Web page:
SCS holds IGNITE back-to-school celebration

FROM STAFF REPORTS

MONTEVALLO – Shelby County Schools employees are ready to IGNITE Together after gathering Aug. 6 at the University of Montevallo for a district-wide back to school celebration.

Shelby County Superintendent, Dr. Lewis Brooks, welcomed over 2,700 employees, who were all wearing “Together” T-shirts color-coordinated by school communities. Together We Sing, a combined choir of students of all ages from across the district, sang the national anthem.

The first guest speaker was Montevallo High School student Grace Carr, who also takes welding classes at the Career Technical Educational Center. Carr, who maintains a 4.3 grade point average taking both advanced academic and career technical courses, shared with teachers and district leaders the importance of encouraging students to pursue their dreams and goals. She said students who express an interest in both traditional academics and career technical pathways should be encouraged to do so.

She credited her middle school band teacher with inspiring her love of music and how to persevere through the hot days of band camp. In ninth grade, another teacher encouraged her to “think outside of the box” which led her to explore the man-dominated career-field of welding.

“The summer after that, I attended the Girls Can Camp,” she said. “This camp gives a select number of girls the opportunity to experience aspects of careers in electrical, plumbing, carpentry, and welding. It was at this camp that I first discovered my interest in welding and I realized I could have the best of both worlds, academic and technical training.”

To accomplish her goals, Carr took three Advanced Placement courses online during her junior year in order to also work on her welding certification at CTEC.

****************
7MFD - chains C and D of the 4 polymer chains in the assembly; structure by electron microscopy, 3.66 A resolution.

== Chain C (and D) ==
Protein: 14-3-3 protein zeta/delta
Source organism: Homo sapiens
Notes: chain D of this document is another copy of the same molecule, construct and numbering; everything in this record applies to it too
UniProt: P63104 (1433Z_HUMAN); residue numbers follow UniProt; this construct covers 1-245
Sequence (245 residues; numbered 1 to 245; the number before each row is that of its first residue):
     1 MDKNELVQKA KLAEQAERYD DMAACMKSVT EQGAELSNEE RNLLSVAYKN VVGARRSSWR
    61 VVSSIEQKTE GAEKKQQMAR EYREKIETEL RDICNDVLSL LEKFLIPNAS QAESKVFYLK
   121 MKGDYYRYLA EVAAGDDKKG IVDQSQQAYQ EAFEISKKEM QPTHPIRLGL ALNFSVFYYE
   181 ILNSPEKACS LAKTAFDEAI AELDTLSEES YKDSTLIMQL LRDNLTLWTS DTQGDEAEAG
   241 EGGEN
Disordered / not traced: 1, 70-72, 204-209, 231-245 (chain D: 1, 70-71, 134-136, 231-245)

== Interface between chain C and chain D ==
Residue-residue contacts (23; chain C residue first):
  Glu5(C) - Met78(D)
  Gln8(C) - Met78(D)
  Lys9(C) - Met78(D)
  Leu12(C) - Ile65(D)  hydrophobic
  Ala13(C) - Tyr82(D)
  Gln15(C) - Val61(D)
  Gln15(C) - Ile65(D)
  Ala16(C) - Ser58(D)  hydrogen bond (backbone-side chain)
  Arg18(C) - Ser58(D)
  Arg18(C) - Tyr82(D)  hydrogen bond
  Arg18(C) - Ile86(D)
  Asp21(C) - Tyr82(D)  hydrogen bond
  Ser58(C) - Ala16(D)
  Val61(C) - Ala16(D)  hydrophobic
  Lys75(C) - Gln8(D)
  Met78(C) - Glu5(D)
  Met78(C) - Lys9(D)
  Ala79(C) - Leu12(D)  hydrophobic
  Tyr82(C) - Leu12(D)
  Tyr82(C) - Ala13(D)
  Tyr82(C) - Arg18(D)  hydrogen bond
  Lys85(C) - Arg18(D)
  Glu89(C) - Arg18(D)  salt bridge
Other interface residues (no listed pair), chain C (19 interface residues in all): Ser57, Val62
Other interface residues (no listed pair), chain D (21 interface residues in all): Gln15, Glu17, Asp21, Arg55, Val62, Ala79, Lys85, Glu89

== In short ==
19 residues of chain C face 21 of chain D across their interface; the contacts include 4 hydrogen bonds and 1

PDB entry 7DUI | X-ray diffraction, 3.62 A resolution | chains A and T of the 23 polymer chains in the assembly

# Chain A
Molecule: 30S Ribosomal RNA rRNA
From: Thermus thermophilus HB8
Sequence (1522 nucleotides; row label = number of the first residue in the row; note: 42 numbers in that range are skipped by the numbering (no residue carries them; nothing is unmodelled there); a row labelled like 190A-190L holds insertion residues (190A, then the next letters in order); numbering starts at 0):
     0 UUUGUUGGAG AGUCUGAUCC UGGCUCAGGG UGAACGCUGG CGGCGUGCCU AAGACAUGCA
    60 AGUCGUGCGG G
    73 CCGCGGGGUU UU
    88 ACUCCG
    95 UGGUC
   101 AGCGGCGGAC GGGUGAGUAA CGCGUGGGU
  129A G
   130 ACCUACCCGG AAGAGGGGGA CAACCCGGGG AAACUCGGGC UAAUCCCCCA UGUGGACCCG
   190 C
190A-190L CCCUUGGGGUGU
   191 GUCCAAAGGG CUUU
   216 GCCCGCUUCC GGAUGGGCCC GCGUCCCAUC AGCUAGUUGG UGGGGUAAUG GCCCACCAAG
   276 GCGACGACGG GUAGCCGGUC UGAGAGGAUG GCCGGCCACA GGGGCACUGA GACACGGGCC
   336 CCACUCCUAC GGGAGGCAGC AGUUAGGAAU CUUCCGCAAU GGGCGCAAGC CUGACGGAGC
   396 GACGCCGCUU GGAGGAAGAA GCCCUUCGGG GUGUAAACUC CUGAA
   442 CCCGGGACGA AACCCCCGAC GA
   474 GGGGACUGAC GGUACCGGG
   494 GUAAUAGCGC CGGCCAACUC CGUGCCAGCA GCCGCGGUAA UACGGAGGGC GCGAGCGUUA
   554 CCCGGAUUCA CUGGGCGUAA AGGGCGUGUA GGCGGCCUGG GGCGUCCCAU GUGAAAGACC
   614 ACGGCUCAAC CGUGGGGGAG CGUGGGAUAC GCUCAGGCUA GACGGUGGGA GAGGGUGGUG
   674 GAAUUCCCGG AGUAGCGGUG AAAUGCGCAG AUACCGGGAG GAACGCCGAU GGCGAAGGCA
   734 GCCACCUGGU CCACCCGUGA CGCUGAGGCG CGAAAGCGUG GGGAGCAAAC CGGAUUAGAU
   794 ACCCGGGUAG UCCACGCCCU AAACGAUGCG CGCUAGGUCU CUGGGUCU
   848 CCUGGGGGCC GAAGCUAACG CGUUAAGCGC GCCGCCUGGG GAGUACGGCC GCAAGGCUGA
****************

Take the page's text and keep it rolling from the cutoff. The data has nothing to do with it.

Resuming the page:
“I’m going to be completely honest with you guys, it was the biggest academic challenge I have ever had in my entire life,” Carr said. “But, during that time, an extremely kind English teacher took the time out of her very busy schedule to help me with my coursework even though I wasn’t in her class. It was that small action that helped and encouraged me to reach my academic goals.”

It was also during her junior year, that her welding instructor at CTEC encouraged her to excel at her own pace, rather than being constricted to an assigned curriculum. That has allowed her to progress in her welding coursework at an accelerated rate. She has already earned one welding certification from the National Center for Construction Education and Research and is on track to earn at least one, if not several more, certifications by the end of her senior year.

Carr closed out her speech by thanking teachers for their self-sacrifice and small acts of kindness, something she also plans to do as she mentors other students.

“I want you to remember that you never know when small actions or kind words of encouragement will touch a student’s life and change them forever,” she said. “I know this has certainly been the case for me.”